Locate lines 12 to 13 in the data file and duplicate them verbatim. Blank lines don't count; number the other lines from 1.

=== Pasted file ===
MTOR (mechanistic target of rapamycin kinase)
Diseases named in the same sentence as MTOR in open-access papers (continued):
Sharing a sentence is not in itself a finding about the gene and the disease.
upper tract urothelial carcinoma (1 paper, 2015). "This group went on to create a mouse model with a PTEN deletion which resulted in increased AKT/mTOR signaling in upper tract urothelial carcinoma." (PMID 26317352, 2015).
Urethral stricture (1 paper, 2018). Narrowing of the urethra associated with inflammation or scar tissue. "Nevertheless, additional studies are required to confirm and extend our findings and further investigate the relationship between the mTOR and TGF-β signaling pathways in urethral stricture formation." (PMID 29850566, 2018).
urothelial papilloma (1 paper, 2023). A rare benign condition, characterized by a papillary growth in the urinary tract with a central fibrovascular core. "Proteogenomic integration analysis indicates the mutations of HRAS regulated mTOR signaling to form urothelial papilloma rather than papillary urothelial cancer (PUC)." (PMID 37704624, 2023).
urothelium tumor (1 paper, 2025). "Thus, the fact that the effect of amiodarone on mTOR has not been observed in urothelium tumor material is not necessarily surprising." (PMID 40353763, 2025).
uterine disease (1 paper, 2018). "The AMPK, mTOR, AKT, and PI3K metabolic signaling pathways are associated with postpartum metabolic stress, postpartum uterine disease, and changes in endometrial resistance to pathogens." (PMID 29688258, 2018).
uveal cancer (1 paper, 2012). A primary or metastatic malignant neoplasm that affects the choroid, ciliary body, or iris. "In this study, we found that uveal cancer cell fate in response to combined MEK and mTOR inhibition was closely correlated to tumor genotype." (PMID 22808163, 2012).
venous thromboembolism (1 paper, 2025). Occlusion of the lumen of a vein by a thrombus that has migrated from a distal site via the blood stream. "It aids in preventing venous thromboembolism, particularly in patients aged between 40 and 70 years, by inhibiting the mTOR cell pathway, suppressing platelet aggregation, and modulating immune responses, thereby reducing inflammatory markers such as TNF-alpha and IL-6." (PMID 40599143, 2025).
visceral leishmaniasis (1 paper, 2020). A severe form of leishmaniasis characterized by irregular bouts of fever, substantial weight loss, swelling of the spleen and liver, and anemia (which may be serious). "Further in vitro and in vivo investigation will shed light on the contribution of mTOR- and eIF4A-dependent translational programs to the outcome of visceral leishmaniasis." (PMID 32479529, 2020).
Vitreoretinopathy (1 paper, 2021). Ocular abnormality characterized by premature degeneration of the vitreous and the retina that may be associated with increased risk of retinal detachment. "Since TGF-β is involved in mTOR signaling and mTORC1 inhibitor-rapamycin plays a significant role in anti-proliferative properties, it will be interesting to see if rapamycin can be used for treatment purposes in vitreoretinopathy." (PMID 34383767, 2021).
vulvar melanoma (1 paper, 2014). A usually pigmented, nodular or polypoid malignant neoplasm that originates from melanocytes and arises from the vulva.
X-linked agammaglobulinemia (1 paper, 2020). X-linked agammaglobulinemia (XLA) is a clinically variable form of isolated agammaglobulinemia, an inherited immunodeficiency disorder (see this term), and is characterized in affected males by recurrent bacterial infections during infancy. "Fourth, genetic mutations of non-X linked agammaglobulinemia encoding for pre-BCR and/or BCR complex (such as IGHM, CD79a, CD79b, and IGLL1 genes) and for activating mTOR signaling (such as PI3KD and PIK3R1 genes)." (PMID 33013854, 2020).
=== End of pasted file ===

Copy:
Vitreoretinopathy (1 paper, 2021). Ocular abnormality characterized by premature degeneration of the vitreous and the retina that may be associated with increased risk of retinal detachment. "Since TGF-β is involved in mTOR signaling and mTORC1 inhibitor-rapamycin plays a significant role in anti-proliferative properties, it will be interesting to see if rapamycin can be used for treatment purposes in vitreoretinopathy." (PMID 34383767, 2021).
vulvar melanoma (1 paper, 2014). A usually pigmented, nodular or polypoid malignant neoplasm that originates from melanocytes and arises from the vulva.